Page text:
I know, I know, I’m tired of people trying to predict the future as well. We all know how that game inevitably turns out, bu Peter Konjin is actually pretty interesting. He spells out two big issues that are playing out right now (the increasing presence of poverty in middle income countries and the more multi-polar world) and anticipates that the role of INGOs largely depends on what happens to the big western powers (the current funders of the lion’s share of international humanitarianism).
Well thank you Captain Obvious, but the interesting issue is what INGOs will do with the questions of: Whether to follow the poor into middle income countries, or follow Collier’s advice and stick to the Bottom Billion in the world’s poorest countries. Western donors appear more political in their donations to middle income countries (thanks Cap!) and donor publics more difficult to convince, but the moral imperative to work with the poor and marginalized demands a principled examination of this issue.
Konjan forsees a re-thinking of the idea of civil-society as we understand it, and a need to form alliances with domestic advocacy groups in emerging countries to work out a genuinely collaborative understanding of governance that does not feel like an imposed western model.
Take a look here.
Filed under: Uncategorized
This article, published in philanthropy.com, written by the chief executive of the Global Fund for Women talks about the importance of non restricted grants to local partners to be more strategic, develop their own missions and independence and avoid strong staff turnover. It points to the latest Nobel Peace Prize winners as illustrative of this. A great piece on gender, impact and giving.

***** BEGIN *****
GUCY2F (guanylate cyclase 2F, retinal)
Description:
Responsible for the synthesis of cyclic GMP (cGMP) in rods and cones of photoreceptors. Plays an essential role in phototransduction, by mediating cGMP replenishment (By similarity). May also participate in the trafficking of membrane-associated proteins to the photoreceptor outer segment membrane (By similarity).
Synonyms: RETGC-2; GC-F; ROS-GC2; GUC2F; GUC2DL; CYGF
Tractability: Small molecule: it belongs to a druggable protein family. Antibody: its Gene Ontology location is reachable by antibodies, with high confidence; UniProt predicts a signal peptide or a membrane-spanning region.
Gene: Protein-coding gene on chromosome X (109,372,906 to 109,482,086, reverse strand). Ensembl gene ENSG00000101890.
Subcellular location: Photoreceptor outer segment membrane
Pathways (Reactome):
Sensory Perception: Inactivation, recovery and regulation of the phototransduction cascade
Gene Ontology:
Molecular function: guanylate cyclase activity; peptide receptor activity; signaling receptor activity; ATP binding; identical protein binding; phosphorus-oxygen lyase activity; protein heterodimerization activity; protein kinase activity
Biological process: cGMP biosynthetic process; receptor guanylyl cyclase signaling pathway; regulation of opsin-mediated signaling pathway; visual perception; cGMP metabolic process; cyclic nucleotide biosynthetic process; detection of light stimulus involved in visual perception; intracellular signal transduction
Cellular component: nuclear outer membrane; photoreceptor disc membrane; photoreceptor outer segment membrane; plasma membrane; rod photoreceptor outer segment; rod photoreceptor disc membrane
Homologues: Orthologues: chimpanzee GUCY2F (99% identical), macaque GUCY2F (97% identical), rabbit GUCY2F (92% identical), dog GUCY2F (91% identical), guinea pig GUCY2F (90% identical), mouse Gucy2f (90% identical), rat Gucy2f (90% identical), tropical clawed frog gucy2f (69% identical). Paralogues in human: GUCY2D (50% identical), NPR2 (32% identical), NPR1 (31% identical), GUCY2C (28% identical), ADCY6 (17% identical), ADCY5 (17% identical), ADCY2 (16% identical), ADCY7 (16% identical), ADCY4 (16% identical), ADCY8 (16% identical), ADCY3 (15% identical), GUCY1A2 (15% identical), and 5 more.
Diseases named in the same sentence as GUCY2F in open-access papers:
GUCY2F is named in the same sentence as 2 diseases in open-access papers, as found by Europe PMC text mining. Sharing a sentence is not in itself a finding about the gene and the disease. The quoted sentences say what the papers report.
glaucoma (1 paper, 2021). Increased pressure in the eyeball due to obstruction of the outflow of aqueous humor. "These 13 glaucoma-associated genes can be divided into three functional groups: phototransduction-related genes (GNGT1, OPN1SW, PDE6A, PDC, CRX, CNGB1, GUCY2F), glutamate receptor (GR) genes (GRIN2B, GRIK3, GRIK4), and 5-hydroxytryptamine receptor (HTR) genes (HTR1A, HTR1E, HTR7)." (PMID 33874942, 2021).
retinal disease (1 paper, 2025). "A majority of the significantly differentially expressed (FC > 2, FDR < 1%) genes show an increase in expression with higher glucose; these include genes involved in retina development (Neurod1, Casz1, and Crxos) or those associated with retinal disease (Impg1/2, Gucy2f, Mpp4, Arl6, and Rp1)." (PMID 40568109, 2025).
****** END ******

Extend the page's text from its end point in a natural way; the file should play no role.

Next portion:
So – here’s the dream – figure out how to reduce poverty, scientifically. Find ways to do this that you can show, with numbers, actually work. What a seductive idea. And how slippery and evasive. Let’s look at one of the flagship projects, the Millennium Villages.
They are the poster child of Jeffrey Sachs of the Earth Institute at Columbia, along with UNDP. The idea is to take Sach’s theories of poverty traps (if you need to brush up on this stuff it’s all in ‘The End of Poverty’ by Sachs), and design a series of pilot interventions that demonstrate, empirically, that an integrated approach to rural development with consistent adequate funding over time can achieve the goal of lifting communities out of the poverty trap (and meet the Millennium Development Goals while we’re at it).
There are 13 of the sites, in 10 countries in sub-Saharan Africa, plus a bunch of similar type projects all over the place. They started as a five year project in 2006 and just got renewed for another five. So – where are we as far as empirical proof of poverty reduction is concerned? Well, it’s, erm, a mixed bag, and sort of depends on how you look at it…